I had a horrible realization the other day. As I was moving my camera from the top of one bookshelf to the top of another bookshelf I realized it felt foreign in my hands, unfamiliar. Once again I had been keeping the “nice” camera to use for special occasions. This meant it was very rarely used. I mindlessly filled up the water pitcher at the kitchen sink and looked at the flashing light on the cover signifying the need for a fresh water filter and I remembered: the last time I had taken a photo with my actual camera was the day I had put in the new water filter.
Oh dear. I am measuring moments in time by the flashing light of my Brita filter.
Obviously the only way to fix this was to grab the camera and take photos. But of what? KIDDING. My most favorite and treasured subject would surely be happy to stand still and allow me to snap away my photography dry spell.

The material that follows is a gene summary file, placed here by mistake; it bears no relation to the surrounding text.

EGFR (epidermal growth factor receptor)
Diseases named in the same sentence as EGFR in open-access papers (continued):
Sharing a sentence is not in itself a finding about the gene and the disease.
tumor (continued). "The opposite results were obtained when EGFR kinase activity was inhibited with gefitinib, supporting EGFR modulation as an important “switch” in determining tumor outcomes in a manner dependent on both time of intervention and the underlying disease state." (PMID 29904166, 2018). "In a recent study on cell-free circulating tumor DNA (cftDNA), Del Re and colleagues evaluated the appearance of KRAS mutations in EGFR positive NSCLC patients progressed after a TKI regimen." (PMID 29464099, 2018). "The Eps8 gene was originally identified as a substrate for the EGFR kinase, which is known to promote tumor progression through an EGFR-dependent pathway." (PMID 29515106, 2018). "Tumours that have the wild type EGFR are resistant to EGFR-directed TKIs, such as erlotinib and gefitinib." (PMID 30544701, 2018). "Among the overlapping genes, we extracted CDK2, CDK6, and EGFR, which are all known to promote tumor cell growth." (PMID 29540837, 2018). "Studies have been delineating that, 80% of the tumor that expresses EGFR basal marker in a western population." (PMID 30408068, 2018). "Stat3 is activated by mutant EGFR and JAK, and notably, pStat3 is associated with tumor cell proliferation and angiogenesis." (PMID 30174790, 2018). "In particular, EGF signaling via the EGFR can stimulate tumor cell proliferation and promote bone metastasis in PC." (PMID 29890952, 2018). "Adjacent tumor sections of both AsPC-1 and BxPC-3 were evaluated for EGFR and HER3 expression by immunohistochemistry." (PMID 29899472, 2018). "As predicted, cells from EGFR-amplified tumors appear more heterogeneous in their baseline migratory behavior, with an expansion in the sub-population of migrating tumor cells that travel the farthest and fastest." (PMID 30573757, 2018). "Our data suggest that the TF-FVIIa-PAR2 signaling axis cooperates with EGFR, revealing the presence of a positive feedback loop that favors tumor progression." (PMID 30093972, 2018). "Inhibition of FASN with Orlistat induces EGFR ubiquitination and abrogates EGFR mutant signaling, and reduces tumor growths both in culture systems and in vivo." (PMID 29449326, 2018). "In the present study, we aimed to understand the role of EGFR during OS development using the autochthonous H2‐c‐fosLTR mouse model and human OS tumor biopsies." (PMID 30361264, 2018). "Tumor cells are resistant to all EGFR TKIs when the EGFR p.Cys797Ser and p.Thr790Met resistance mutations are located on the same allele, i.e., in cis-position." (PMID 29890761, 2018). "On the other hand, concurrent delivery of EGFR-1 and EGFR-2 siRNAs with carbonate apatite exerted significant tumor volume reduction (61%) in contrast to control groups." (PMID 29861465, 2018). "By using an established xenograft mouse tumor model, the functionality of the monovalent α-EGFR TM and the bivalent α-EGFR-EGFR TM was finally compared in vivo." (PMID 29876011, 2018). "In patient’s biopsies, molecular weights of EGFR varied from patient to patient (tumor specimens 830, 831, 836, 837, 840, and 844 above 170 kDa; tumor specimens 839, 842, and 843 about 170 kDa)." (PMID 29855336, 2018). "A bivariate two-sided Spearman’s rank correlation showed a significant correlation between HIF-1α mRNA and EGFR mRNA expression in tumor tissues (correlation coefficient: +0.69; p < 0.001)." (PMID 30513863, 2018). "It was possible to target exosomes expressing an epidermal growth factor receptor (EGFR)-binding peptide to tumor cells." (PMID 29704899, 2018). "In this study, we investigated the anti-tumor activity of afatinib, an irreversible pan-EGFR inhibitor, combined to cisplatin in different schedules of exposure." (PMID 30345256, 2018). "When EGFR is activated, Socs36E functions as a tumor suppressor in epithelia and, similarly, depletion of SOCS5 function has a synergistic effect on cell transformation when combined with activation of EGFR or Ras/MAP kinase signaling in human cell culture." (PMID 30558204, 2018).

There was some bartering that had to be done. He wanted me to photograph him eating his cereal. Sure. Fine. But for the price of TWO pieces of sour candy he agreed to stand at the end of the dining room table and be still.
The photos capture the day. Truly. I see how his eyes are still a bit blotchy from the tantrum he had before he ate his cereal. I see a bit of a petal in his hair from running around in the yard. I see his freckles starting to shine through and develop like an image on a Polaroid. I see my grandmother’s smile.
I have eleventy billion photos of W captured on my mobile phone. Many of them are amazing. But I never fully SEE him until I see him through the lens of my camera. I don’t know if it is because it wasn’t a simple snap shot, it was an agreement moment. A deal. I wasn’t clicking and capturing. I was adoring and appreciating.